Reasons why living in a place with a high walkability rating is a good thing.
Modern cities can be a real headache. Common irritations include congested roads, streets lined with cars billowing fumes and the seeming impossibility of getting a loaf of bread without travelling half way across town.
Truth be told, what most of us need is a walkability makeover. What is walkability? As defined by Walk Score, it’s a score or grade given to a city by determining how many regular errands can be done by foot. The more you can do without the car, the better, the healthier, the happier you are. After all, the fact that in 2020, Europeans spent on average at least 5.5 days stuck in traffic (over the whole year, not at one time) can’t be doing a lot for them mentally or physically.
Want more reasons why living in a place with a high walkability rating is a good thing? Let’s start with the health benefits of putting one leg in front of the other. Regular walking cuts the risk of obesity, premature death, high cholesterol, and chronic illnesses like cancer, stroke, asthma, and type 2 diabetes. Not only that, it can cut the chance of developing depression by 71%, increase self-confidence, and boost the immune system. So, the more you are able to walk, the better.
Then there’s all the other benefits. Let’s start with the environmental ones. Where there is increased walkability, there is decreased need for cars. And this has a huge impact. Because in Europe, standard passenger vehicles account for a whopping 60.7% of road transport CO2 emissions. And the other benefit is that walkable districts, and on a larger scale, walkable cities, foster a greater sense of community as there is a far higher incidence of social interaction. This means they also stimulate the creation and growth of smaller economies of local shops and amenities. Simply put, they are just better.
Unlike many of the cities in the US, where the average Walk Score is 49, and traffic congestion is at a high due to many metropolitan areas having been designed around car transportation, the Lithuanian capital of Vilnius is greener, less urbanised, and very walkable.
In fact, 46% of the city is designated as green space, and in 2020 the city was recognised by the HUGSI index as the 3rd greenest city in Europe. This means that citizens are never far from green spaces like parks where they can walk, exercise and unwind.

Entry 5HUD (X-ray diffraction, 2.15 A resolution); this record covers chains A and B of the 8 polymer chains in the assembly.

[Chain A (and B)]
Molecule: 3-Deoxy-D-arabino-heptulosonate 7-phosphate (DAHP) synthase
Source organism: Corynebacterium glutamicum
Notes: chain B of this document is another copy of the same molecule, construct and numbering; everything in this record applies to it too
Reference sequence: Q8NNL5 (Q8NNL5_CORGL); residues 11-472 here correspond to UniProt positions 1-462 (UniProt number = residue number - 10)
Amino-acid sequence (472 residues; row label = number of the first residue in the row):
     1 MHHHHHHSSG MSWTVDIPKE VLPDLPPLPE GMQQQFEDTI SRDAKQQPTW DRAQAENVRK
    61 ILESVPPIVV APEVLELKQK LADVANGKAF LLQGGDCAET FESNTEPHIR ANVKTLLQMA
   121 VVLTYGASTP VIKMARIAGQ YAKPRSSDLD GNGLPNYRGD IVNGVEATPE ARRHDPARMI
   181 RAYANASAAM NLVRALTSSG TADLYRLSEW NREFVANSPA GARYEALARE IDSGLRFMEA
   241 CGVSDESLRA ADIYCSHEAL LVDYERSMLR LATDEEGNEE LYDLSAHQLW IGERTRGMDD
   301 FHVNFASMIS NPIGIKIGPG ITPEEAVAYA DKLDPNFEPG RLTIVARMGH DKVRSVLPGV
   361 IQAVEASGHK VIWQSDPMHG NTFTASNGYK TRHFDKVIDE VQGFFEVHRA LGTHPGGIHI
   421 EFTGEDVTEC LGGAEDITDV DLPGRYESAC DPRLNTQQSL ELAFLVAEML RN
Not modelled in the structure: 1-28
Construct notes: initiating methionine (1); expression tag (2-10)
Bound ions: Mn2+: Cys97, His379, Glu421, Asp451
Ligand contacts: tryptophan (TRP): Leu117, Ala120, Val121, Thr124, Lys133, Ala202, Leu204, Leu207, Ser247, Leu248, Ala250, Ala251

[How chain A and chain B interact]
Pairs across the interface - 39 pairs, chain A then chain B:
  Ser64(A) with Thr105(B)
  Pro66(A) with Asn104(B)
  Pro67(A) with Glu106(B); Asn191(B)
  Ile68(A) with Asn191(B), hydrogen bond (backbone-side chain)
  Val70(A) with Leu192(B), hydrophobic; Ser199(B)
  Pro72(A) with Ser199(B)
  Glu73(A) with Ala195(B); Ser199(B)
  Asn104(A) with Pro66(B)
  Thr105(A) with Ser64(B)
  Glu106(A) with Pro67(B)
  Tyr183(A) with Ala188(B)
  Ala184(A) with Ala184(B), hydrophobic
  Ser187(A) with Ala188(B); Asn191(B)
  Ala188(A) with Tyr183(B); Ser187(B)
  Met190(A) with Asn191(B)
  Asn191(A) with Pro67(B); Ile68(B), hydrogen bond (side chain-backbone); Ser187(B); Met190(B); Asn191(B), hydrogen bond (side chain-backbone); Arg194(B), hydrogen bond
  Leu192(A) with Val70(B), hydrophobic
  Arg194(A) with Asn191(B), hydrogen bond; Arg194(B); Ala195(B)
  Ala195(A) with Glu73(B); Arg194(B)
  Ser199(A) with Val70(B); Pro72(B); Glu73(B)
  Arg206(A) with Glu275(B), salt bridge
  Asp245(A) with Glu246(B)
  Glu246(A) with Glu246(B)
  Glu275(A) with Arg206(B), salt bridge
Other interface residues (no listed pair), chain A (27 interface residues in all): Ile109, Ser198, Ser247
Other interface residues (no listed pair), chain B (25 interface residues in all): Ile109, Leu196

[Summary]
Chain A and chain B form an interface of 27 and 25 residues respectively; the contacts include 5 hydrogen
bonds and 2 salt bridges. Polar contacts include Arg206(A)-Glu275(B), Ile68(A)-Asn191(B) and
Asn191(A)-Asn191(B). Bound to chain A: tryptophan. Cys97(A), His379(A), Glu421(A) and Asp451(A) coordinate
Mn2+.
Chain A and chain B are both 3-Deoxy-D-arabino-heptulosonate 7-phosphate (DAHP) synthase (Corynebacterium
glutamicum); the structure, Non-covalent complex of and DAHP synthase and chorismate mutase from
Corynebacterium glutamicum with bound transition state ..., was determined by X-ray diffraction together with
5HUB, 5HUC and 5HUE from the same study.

Not only that, the city has a well-developed infrastructure, with most smaller districts enjoying easy access to shops, restaurants, and amenities. Meanwhile, newer districts of the city, like the attractive new urban area of Paupys, have been created with walkability in mind. Not only is there a network of shops, bakeries and restaurants nearby, the district has also been built within walking distance to the city centre, and with a large park close by. In fact, much of the city centre is walkable, with large areas pedestrianized, including the attractive riverside.
Meanwhile, the city has also dedicated resources to extending its network of bike paths, making it increasingly easier to travel from the outskirts to the downtown area by bike. This makes getting to work, especially in the summer months less of a commuting chore. Not only that, with many of the country’s largest and most exciting startups, like the vintage clothes online marketplace Vinted, and the cyber security giant Tesonet, building their own office complexes, talent is able to work, eat and even buy essentials, all within the same site.
But it’s not only Vilnius that can boast increased walkability. The second city Kaunas also offers much in the way of green spaces, and is equally rich in more pedestrianized spaces, especially in its centre. The same can be said of Lithuania’s only port city, Klaipėda. Here you’ll find that much in the way of funding has been invested in developing the city’s centre, especially its riverside area.
So, what’s the final take? Walkability should be one of the defining factors to be on the lookout for when you are deciding where you want to live, and work. We all need to enjoy a better standard of living, where we are able to take time to walk, breathe fresh air and explore the streets and parks around us. Thankfully, this kind of slower living is possible in Lithuania’s cities.